Zimbabwe Human Rights Commission chairperson Professor Reg Austin has resigned. In a statement yesterday, Prof Austin cited lack of legal and material capacity of the commission to carry out its mandate.
Prof Austin said he informed President Mugabe of his decision on December 13 this year.
"The critical reason for my resignation is the legal framework, in particular Section 12 of the ZHRC Act, and Part XVIIIB of the Electoral Act, within which the ZHRC is expected, now and in the future, to carry out its mandate to 'promote and protect human rights' in Zimbabwe.
"As a National Human Rights Institution the Commission must be independent and properly capacitated to comply with the international standards set by the Paris Principles for its credibility and recognition to participate as a peer in the international human rights community," he said.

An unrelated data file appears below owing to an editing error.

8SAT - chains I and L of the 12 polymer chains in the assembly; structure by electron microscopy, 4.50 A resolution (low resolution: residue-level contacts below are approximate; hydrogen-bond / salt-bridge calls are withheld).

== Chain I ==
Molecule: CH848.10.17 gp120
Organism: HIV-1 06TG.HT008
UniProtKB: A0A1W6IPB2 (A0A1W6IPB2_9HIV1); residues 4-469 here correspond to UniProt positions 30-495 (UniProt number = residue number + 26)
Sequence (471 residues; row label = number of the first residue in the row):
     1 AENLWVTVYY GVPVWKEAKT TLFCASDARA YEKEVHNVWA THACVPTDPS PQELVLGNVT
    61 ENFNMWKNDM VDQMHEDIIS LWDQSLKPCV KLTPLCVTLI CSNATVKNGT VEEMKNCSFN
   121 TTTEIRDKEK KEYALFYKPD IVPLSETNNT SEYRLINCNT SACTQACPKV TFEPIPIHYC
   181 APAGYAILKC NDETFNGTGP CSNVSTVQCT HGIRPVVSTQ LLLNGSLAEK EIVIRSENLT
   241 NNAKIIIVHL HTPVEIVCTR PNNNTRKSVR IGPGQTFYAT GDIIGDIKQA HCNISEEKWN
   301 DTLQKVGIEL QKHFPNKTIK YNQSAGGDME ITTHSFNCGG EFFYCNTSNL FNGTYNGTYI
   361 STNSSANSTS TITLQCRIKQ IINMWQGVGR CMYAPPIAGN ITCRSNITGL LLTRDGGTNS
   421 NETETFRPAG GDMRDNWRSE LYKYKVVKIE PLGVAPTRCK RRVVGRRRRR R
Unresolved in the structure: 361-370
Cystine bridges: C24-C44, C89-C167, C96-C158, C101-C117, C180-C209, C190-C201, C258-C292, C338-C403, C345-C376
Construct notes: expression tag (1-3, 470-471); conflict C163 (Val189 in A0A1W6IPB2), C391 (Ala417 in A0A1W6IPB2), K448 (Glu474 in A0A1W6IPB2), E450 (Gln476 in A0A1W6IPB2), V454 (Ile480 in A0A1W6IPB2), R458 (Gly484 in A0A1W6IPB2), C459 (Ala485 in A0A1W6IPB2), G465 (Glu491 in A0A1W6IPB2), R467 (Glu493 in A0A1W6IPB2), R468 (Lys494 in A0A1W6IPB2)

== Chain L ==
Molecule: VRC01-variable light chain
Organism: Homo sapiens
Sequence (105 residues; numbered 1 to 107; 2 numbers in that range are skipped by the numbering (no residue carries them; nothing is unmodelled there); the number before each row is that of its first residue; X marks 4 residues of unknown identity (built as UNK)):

Prof Austin said when ZHRC was created in February 2009, with commissioners being sworn-in in March 2010, there were enormous expectations of its role. The reality, however, he said, was different by mid-2010.
"A senior Government official briefed the commissioners on the situation. He compared the new commission with that 'of a baby for whose birth the parents had made no preparations: no nursery, no cot, no blankets and no baby food'.
"In our case it was: no budget, no accommodation, no mobility, no staff and no implementing act or corporate legal status."
He said with minimum funding and advice/assistance of the UNDP and the Office of the High Commissioner for Human Rights, the commissioners sought to prepare themselves for their mandate.
The Commissioners, he said, were equally convinced that the ZHRC must not become a 'Super-NGO', dependent upon external funding.
"An immediate legal problem was that Constitutional Amendment 19, creating the Commission, failed to provide for its independence."